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Teresa: Amsterdamp

In our InterNations Recommended Blog section we let you take the spotlight! Expat life in general is, of course, a perfect breeding ground for great, user-generated reads, and life in Amsterdam makes no exception. Take your time and browse the great blogs showcased in this article!

Please tell us a little bit about yourself. Who you are, where you come from, when you moved to Amsterdam, etc.

My name Teresa aka California Girl (CG). I am from the SF Bay Area and moved here in 1998 after graduating from the SF Art Institute, where I studied Film & Photography. I had been on a three month European tour when I first came to Amsterdam and I knew then that I would live here someday.

When and why did you decide to start blogging about your experiences?

In 1993 I was in a car accident and from that experience, I decided to study Acupressure and later started a practice, Acupressure Massage Therapy. My clients were mostly Expats that were always seeking information in English about Amsterdam/Holland. I used to write a monthly newsletter that was very popular. I decided to create a blog in order to share the information more globally and it took off from there.

Do you have any favorite blog entries of yours?

Tell us about the ways your new life in Amsterdam differs from that back home. Did you have trouble getting used to the new circumstances? Did you experience culture shock?

I would say the main difference is that I come from a beach culture. I grew up on the beach and in California we do everything outside. In Holland we have precipitation 17 days per month, so that took some getting used to, especially as the main form of transportation is a bicycle. I had a very difficult time in the beginning as the language is so different then my native Spanish and English. However, the people all speak English and that is very helpful in the beginning. The food was another shock for me as I come from a rich tradition of California Cuisine, which incorporate the Pacific Rim, Mexico, Italian and Chinese influences. Mostly, I missed the large leafy salads at lunch time and the readymade, but healthy prepared foods that you can get in places such as Whole Foods. In the last 10 years there has been a huge improvement in gastronomy in Amsterdam and I am very grateful.

Do you think you were fully prepared for what awaited you in Amsterdam? If you could, would you change some decisions/preparations you made?

One of the things I would definitely do differently is get my Dutch driver’s license right away. You have a 6 month window to trade in your current one for a Dutch one and I didn’t know that. If you don’t do it within that time period, you must go through the whole process of taking lessons and both theoretical and practical tests, etc., which is a headache. I was also hesitant to cycle in the beginning, because I was not used to using a bike like a vehicle. (In California, biking is a sport not a method of transportation, unless you are a kid. Of course, nowadays that is changing.)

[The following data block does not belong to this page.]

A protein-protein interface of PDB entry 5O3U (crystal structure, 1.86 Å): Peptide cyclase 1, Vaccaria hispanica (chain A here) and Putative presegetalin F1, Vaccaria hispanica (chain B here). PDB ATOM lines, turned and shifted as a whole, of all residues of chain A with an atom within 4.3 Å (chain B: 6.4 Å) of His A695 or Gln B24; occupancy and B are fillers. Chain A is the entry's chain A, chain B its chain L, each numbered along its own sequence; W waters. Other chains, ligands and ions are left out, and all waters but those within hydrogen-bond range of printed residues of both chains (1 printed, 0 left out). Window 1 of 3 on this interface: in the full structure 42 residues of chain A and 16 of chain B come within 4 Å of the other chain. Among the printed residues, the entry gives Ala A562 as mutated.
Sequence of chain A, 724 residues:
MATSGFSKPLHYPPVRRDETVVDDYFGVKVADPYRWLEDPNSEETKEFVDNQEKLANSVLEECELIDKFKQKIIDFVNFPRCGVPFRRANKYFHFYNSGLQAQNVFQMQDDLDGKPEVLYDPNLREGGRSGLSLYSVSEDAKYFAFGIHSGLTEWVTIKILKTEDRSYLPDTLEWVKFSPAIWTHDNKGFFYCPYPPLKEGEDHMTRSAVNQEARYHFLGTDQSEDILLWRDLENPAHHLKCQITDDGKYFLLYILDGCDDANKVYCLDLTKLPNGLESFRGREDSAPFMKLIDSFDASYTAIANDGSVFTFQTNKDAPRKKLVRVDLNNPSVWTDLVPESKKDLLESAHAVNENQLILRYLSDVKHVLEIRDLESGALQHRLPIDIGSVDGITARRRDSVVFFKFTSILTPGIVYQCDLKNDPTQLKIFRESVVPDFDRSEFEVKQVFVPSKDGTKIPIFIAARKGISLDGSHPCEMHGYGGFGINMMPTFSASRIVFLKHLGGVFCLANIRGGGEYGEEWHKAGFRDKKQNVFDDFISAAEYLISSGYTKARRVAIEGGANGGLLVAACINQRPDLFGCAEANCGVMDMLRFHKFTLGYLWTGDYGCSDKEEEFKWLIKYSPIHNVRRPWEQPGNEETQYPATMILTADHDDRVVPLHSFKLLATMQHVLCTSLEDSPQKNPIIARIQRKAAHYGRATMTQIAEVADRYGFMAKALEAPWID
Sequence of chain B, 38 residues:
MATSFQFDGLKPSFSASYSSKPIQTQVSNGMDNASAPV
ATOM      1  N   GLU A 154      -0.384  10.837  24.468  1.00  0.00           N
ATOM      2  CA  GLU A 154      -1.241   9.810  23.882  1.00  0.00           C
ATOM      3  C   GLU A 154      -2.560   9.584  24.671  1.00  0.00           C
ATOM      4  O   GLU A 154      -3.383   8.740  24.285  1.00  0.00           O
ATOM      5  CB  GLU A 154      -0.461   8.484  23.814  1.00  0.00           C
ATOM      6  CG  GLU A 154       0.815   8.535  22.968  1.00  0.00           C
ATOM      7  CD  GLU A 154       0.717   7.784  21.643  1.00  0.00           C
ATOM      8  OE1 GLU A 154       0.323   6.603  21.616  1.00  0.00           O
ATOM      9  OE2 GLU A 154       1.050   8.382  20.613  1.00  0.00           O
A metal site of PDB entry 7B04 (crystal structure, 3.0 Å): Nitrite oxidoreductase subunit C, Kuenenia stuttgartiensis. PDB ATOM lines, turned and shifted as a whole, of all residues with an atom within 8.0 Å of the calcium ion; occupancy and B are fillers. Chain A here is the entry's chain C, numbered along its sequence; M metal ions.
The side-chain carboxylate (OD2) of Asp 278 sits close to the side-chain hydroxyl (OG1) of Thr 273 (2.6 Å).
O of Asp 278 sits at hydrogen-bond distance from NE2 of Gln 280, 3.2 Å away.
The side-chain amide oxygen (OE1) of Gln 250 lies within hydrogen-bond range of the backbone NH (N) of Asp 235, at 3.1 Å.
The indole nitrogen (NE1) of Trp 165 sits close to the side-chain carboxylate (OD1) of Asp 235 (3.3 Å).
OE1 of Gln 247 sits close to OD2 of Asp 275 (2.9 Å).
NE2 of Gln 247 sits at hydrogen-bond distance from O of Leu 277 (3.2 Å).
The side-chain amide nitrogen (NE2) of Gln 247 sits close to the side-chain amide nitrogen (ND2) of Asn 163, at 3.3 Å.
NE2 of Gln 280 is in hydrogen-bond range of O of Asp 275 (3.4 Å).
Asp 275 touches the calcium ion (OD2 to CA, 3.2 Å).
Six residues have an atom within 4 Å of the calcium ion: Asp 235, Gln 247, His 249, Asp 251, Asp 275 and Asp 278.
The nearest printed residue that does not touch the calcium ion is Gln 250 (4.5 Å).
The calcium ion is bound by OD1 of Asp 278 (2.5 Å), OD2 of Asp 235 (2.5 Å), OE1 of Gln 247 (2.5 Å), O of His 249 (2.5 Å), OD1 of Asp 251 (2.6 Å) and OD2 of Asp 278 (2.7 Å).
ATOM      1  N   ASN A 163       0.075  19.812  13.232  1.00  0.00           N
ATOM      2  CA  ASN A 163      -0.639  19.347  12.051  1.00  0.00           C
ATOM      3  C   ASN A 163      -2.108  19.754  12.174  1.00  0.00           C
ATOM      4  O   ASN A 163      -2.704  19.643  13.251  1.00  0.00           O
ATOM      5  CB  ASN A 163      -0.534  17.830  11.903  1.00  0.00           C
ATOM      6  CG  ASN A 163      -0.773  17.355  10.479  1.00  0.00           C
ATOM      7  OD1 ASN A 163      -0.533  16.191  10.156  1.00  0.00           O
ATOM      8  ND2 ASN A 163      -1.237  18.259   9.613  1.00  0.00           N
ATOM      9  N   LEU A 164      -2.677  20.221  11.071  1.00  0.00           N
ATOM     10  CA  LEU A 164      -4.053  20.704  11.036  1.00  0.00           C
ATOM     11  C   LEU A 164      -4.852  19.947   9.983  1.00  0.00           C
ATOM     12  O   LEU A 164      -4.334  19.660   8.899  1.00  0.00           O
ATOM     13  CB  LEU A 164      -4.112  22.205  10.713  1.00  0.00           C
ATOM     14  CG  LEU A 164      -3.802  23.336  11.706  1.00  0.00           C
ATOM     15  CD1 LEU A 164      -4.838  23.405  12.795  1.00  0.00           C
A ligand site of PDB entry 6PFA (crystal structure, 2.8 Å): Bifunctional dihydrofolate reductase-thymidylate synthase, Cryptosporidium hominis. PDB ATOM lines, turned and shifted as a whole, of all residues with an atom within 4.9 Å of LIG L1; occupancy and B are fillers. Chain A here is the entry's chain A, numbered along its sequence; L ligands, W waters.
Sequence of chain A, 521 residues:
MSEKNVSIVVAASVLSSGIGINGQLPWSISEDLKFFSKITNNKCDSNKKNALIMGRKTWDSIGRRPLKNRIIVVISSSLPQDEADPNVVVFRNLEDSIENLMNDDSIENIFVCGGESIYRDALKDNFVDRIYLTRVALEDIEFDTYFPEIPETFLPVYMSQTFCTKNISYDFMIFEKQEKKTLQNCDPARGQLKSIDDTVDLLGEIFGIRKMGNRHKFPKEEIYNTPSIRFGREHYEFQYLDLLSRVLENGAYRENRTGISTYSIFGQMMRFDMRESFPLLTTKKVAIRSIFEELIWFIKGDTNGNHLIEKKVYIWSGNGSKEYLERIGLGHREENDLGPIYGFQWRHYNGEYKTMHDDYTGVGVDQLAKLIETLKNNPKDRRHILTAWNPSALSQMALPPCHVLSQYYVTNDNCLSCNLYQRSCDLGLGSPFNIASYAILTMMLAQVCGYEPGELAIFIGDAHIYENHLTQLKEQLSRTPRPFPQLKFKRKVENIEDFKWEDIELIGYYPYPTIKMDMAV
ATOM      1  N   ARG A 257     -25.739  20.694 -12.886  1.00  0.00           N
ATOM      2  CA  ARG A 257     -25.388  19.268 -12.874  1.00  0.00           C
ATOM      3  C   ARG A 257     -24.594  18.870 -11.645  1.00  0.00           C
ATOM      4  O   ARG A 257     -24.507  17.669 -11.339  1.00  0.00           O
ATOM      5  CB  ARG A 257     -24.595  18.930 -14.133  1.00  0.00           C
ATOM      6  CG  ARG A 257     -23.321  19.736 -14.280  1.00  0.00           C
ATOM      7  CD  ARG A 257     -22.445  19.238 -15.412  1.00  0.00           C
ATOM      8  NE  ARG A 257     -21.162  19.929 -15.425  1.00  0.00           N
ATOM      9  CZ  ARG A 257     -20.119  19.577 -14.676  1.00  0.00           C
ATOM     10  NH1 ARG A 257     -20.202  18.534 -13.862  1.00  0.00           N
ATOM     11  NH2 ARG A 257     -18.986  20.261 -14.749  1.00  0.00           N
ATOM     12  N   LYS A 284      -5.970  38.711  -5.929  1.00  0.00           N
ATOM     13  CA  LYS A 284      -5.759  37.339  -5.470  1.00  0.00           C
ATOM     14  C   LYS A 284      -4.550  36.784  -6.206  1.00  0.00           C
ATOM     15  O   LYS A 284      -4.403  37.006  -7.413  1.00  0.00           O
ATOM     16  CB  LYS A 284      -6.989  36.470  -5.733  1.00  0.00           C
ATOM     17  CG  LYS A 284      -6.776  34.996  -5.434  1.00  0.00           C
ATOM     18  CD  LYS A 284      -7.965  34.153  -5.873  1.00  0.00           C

Every expat knows that expat life comes with some hilarious anecdotes and funny experiences. Care to share one with us?

Well, be careful on your bike as the tram tracks are the exact same width as a bicycle tire. It is very embarrassing to get stuck and when it happened to me a tram was coming. I nearly had a heart attack! Also, be careful with your pronunciation. I once was reading my Sinterklaas (Dutch Christmas) poem from my husband’s Grandmother and mispronounced HOLY MAN to mean HORNY MAN. The family had a good laugh.

Which three tips would you like to give future expats before they embark on their new life in Amsterdam?

You should really get a bike immediately and blend in with the Dutch community as much as possible. Join classes to meet new people that have similar interests in order to make your own friends. Finally, definitely learn the language. You will get a lot more respect, be more eligible for a job and you will be able to read your own mail without assistance.

How is the expat community in Amsterdam? Did you have a hard time finding like-minded people or fellow expats?

I worked for UPC Chello when I first arrived and was exposed to a vast array of Internationals from the very beginning. I had a great time traveling for business all over Europe and enjoying the company of my colleagues here in Amsterdam. There are also a lot of meet-ups and groups that you can join if you do not work for an International company. I still gravitate to people who are native English or Spanish speakers... it just feels more comfortable for me, although I am now fluent in Dutch.

How would you summarize your expat life in Amsterdam in a single, catchy sentence?

I am living and sharing the California Girl (CG) Lifestyle on AMSTERDAMP and loving it. Please join me.

Salil Padmanabh

"At the InterNations events here in Amsterdam, I've come to know so many friendly expats. Both Indians and expatriates from other countries. "

Isabella Martinez

"For my little daughter I've been looking for a good language teacher who also speaks Spanish. I've finally found him on InterNations."

Global Expat Guide